#3068c – 1996 32c Olympic Games: Women's Running

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U.S. #3068c
32¢ Women’s Running
1996 Summer Olympics

Issue Date: May 2, 1996
City: Washington, DC and Atlanta, GA
Quantity: 16,207,500
Printed By: Stamp Venturers
Printing Method:
Photogravure
Perforations:
10.1
Color: Multicolored
 
Women’s running events are relatively new to the Olympics. The 1928 games hosted the first two races – the 100 meters and 800 meters (the 800 meters was not held again until 1960). Additional races were added in: 1948, the 200 meters; 1964, the 400 meters; 1972, the 1500 meters; and in 1984, both the 3000 meters and marathon (26 miles, 385 years) events were added.
 
At first, women’s events were met with skepticism and adversity. When the very first race, the 100 meters, was held in 1928, the women were visibly nervous, and so was the mostly male audience. Two runners were eventually disqualified for false starts. Female athletes in the first 800-meter race ran so hard that several collapsed. Although this occurs with male athletes as well, anti-feminists seized this opportunity to criticize women’s participation in such “feats of endurance.” The London Daily Mail quoted doctors who said such events would make women “become old too soon.”
 
Unfortunately, these opinions were heeded, and for 32 years women were not allowed to participate in races longer than 200 meters. Modern science and women’s outstanding performances have since prevailed, but it was a long road. In 1984, women competed in the ultimate test of endurance, the marathon.
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U.S. #3068c
32¢ Women’s Running
1996 Summer Olympics

Issue Date: May 2, 1996
City: Washington, DC and Atlanta, GA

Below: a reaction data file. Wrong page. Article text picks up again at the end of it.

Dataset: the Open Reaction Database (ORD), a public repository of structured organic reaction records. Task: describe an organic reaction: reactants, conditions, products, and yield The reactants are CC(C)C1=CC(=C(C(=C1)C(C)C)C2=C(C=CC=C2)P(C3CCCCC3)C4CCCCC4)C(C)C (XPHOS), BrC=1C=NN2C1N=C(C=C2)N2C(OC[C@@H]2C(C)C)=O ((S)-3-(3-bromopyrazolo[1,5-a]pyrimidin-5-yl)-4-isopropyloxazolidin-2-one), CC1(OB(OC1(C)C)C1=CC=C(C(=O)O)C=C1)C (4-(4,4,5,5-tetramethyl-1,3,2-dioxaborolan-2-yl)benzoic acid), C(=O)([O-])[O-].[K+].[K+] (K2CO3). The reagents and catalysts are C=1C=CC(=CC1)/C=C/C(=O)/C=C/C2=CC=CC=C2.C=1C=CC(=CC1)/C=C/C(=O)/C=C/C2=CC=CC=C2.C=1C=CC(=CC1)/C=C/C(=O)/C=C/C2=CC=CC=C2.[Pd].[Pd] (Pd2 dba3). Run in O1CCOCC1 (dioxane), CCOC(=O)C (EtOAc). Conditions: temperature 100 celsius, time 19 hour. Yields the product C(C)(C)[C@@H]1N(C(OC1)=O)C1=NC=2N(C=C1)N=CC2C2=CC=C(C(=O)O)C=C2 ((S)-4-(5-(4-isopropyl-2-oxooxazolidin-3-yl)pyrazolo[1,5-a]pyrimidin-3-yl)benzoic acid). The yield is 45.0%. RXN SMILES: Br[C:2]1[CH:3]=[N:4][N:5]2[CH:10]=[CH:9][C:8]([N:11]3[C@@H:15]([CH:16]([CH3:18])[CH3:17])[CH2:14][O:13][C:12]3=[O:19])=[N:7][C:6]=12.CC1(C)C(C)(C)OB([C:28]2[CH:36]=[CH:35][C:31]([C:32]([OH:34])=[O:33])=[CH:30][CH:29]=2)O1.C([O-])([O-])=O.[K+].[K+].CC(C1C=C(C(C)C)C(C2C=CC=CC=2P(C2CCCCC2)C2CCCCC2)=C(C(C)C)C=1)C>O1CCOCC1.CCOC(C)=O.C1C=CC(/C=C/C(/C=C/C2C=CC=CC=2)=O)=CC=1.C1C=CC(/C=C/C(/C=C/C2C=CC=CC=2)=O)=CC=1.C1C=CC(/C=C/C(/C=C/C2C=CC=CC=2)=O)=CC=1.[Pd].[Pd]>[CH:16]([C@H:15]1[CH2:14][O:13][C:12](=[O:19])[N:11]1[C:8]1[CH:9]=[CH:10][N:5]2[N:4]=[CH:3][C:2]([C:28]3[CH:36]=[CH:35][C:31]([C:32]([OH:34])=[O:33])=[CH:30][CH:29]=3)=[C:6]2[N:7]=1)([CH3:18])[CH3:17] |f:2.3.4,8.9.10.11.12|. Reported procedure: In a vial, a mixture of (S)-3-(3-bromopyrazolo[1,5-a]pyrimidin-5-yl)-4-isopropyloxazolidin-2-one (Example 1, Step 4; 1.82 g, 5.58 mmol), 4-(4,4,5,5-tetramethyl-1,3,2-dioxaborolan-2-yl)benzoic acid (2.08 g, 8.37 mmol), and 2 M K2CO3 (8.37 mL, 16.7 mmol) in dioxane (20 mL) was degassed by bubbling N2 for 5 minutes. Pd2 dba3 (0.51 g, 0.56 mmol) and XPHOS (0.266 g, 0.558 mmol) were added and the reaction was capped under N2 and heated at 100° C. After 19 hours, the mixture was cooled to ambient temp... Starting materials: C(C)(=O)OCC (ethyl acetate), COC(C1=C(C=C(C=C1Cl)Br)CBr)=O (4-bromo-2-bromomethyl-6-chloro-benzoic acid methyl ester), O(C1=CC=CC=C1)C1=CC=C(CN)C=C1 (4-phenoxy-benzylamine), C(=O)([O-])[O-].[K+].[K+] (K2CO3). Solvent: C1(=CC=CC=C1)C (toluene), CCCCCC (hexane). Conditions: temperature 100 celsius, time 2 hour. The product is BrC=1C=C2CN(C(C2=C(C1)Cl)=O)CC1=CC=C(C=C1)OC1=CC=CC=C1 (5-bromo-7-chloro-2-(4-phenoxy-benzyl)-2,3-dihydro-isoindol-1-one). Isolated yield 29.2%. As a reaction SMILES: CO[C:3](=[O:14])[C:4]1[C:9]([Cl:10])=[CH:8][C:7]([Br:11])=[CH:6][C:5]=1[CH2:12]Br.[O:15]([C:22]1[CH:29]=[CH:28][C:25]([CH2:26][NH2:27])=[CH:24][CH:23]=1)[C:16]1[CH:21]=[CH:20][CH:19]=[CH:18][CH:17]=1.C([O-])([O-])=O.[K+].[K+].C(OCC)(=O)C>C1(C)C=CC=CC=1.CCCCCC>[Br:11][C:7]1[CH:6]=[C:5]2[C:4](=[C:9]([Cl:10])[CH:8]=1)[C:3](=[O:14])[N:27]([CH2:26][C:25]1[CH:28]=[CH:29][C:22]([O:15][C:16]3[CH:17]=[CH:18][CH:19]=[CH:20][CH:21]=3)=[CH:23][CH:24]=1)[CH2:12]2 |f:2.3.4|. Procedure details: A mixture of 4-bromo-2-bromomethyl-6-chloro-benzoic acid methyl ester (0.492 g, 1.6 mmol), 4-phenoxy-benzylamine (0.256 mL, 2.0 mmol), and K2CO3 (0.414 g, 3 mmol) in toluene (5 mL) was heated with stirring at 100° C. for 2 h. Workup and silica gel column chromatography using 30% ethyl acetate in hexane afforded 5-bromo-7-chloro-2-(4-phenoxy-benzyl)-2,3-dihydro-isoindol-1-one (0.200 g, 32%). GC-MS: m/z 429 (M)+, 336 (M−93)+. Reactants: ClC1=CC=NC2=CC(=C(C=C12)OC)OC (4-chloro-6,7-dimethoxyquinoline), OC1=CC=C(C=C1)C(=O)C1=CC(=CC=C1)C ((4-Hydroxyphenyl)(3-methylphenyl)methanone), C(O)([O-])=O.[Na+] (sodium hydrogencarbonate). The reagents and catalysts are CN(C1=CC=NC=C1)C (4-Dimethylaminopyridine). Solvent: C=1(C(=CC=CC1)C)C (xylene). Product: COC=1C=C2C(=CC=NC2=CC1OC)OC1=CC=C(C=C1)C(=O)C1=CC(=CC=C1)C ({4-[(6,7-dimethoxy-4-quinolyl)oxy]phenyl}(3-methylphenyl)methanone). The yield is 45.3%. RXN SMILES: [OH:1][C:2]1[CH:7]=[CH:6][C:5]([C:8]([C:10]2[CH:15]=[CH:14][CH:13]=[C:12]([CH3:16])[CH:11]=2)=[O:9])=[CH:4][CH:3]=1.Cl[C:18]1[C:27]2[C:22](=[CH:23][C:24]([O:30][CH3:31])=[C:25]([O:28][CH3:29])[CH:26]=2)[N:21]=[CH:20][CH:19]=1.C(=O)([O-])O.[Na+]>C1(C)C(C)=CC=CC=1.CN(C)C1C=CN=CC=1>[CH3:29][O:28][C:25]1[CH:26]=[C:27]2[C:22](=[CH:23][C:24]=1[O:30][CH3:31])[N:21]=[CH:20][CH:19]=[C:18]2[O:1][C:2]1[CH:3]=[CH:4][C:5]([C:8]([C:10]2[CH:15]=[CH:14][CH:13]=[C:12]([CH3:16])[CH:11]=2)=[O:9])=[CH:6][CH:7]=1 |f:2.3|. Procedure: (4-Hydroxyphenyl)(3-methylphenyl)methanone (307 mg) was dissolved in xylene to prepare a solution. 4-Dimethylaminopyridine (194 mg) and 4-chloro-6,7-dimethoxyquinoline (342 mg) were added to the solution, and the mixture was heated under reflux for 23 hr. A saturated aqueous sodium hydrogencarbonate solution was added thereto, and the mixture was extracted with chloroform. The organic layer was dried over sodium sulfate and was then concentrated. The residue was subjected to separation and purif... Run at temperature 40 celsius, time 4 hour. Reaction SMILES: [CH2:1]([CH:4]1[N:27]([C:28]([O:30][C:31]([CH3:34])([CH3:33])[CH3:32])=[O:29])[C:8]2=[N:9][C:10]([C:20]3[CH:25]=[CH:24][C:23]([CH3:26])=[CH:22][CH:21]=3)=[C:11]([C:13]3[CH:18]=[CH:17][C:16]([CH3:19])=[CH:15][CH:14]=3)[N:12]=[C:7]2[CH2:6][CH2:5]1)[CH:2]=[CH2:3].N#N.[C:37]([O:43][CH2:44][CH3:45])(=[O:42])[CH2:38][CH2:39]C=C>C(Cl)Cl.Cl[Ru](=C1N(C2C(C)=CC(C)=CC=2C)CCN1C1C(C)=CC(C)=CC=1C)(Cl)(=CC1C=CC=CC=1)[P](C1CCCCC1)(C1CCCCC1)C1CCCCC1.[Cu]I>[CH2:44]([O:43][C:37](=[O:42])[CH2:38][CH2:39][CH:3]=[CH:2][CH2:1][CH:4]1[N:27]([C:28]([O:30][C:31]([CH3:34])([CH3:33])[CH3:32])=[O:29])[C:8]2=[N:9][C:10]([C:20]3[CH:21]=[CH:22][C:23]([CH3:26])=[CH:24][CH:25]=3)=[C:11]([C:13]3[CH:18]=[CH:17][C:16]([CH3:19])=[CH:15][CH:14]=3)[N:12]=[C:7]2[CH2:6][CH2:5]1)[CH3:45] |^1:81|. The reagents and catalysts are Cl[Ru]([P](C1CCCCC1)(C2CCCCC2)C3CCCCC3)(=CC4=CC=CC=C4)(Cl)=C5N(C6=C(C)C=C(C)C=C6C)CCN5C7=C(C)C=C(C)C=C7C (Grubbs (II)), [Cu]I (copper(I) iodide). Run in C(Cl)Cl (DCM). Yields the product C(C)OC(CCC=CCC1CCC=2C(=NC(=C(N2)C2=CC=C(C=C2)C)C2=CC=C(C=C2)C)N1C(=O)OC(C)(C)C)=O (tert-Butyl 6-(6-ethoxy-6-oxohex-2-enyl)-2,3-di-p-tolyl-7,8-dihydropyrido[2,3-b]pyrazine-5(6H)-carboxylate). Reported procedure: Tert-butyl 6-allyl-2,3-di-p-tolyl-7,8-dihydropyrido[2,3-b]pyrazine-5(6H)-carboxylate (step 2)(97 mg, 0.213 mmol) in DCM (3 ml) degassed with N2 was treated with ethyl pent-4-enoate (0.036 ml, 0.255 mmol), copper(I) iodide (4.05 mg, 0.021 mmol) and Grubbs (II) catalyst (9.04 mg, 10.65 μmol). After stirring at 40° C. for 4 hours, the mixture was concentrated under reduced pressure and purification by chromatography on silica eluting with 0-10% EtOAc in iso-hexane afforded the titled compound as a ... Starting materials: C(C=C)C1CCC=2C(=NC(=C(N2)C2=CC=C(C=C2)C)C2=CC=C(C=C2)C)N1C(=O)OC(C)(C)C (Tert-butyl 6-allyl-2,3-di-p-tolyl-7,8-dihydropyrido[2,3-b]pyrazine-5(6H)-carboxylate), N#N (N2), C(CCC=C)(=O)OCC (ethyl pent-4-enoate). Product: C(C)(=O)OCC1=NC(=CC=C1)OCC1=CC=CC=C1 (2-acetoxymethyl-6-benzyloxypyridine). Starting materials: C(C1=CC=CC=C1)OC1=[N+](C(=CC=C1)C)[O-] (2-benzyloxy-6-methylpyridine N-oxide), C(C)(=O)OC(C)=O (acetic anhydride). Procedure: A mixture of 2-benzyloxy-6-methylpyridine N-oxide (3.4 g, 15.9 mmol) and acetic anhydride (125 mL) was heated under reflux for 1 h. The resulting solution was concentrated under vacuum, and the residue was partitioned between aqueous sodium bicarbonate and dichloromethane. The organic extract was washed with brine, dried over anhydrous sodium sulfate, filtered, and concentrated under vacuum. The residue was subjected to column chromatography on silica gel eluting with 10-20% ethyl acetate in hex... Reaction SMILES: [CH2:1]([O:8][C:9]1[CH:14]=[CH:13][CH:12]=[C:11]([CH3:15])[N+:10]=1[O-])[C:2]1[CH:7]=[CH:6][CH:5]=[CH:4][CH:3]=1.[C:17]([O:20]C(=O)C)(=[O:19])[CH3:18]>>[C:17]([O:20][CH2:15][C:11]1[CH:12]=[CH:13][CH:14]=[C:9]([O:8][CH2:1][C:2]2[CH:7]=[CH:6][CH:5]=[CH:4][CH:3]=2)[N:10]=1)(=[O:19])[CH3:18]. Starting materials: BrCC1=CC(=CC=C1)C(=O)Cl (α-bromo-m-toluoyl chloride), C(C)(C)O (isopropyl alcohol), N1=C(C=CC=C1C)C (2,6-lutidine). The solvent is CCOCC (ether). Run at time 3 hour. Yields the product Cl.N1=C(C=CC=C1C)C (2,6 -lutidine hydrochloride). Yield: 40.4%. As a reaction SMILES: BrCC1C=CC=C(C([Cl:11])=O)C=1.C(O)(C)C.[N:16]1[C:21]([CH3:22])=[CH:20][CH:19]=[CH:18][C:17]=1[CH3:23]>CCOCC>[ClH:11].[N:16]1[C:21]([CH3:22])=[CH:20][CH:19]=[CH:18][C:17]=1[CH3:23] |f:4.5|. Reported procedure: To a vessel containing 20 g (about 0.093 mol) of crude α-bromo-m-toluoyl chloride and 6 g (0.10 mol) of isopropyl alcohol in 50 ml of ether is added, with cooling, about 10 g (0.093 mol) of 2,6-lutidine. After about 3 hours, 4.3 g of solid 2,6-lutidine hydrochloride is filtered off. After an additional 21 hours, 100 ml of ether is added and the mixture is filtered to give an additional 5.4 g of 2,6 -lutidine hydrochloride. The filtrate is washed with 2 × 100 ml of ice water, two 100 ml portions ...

Quantity: 16,207,500
Printed By: Stamp Venturers
Printing Method:
Photogravure
Perforations:
10.1
Color: Multicolored
 
Women’s running events are relatively new to the Olympics. The 1928 games hosted the first two races – the 100 meters and 800 meters (the 800 meters was not held again until 1960). Additional races were added in: 1948, the 200 meters; 1964, the 400 meters; 1972, the 1500 meters; and in 1984, both the 3000 meters and marathon (26 miles, 385 years) events were added.
 
At first, women’s events were met with skepticism and adversity. When the very first race, the 100 meters, was held in 1928, the women were visibly nervous, and so was the mostly male audience. Two runners were eventually disqualified for false starts. Female athletes in the first 800-meter race ran so hard that several collapsed. Although this occurs with male athletes as well, anti-feminists seized this opportunity to criticize women’s participation in such “feats of endurance.” The London Daily Mail quoted doctors who said such events would make women “become old too soon.”
 
Unfortunately, these opinions were heeded, and for 32 years women were not allowed to participate in races longer than 200 meters. Modern science and women’s outstanding performances have since prevailed, but it was a long road. In 1984, women competed in the ultimate test of endurance, the marathon.